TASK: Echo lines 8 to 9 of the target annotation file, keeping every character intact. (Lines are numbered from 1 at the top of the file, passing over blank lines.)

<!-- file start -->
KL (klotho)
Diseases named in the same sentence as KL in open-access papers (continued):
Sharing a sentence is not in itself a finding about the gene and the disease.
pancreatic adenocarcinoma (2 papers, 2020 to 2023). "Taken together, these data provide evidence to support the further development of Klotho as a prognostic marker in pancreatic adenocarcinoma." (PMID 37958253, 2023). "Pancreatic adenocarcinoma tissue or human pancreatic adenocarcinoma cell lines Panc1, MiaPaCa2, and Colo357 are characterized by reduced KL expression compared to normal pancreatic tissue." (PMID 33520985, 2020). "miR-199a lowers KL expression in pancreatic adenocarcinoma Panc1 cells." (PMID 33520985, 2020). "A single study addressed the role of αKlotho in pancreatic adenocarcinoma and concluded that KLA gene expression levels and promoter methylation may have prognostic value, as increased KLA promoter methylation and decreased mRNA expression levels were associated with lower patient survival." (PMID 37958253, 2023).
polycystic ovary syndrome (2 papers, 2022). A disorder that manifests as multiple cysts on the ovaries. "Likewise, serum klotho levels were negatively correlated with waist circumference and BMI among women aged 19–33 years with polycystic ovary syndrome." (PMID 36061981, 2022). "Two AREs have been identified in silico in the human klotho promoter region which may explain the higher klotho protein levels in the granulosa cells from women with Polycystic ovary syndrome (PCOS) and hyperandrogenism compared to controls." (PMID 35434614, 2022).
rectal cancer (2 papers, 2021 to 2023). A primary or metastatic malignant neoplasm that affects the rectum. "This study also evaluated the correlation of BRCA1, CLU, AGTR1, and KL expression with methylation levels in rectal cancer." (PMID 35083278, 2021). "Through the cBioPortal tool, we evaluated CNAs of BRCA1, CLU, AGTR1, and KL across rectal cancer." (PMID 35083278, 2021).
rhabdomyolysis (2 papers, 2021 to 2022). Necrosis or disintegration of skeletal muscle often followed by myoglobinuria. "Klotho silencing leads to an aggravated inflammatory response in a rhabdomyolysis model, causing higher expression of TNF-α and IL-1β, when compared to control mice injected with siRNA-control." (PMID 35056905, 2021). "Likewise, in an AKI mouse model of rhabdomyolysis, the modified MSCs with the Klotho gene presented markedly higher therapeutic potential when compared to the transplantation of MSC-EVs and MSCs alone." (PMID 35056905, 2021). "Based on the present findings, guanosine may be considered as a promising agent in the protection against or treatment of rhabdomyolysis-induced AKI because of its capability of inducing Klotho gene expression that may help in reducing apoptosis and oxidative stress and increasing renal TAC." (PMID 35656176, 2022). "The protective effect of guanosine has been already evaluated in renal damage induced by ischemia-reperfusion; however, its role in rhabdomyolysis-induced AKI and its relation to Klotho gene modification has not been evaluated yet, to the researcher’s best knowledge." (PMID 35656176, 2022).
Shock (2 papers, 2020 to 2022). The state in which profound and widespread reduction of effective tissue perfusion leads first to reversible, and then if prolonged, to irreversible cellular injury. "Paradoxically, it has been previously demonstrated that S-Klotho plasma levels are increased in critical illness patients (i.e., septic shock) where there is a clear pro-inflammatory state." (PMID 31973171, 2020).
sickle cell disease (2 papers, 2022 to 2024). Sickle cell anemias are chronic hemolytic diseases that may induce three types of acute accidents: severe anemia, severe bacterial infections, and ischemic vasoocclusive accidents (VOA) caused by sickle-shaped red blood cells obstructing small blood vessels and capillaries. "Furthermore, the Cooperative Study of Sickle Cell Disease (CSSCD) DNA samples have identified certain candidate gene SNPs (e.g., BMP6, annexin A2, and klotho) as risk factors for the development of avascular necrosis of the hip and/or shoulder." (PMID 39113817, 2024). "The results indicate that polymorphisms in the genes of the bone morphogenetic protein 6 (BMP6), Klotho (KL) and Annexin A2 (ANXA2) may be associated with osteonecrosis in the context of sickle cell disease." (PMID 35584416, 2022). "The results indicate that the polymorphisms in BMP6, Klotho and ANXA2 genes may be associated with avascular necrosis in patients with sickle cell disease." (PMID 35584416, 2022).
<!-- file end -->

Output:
Shock (2 papers, 2020 to 2022). The state in which profound and widespread reduction of effective tissue perfusion leads first to reversible, and then if prolonged, to irreversible cellular injury. "Paradoxically, it has been previously demonstrated that S-Klotho plasma levels are increased in critical illness patients (i.e., septic shock) where there is a clear pro-inflammatory state." (PMID 31973171, 2020).
sickle cell disease (2 papers, 2022 to 2024). Sickle cell anemias are chronic hemolytic diseases that may induce three types of acute accidents: severe anemia, severe bacterial infections, and ischemic vasoocclusive accidents (VOA) caused by sickle-shaped red blood cells obstructing small blood vessels and capillaries. "Furthermore, the Cooperative Study of Sickle Cell Disease (CSSCD) DNA samples have identified certain candidate gene SNPs (e.g., BMP6, annexin A2, and klotho) as risk factors for the development of avascular necrosis of the hip and/or shoulder." (PMID 39113817, 2024). "The results indicate that polymorphisms in the genes of the bone morphogenetic protein 6 (BMP6), Klotho (KL) and Annexin A2 (ANXA2) may be associated with osteonecrosis in the context of sickle cell disease." (PMID 35584416, 2022). "The results indicate that the polymorphisms in BMP6, Klotho and ANXA2 genes may be associated with avascular necrosis in patients with sickle cell disease." (PMID 35584416, 2022).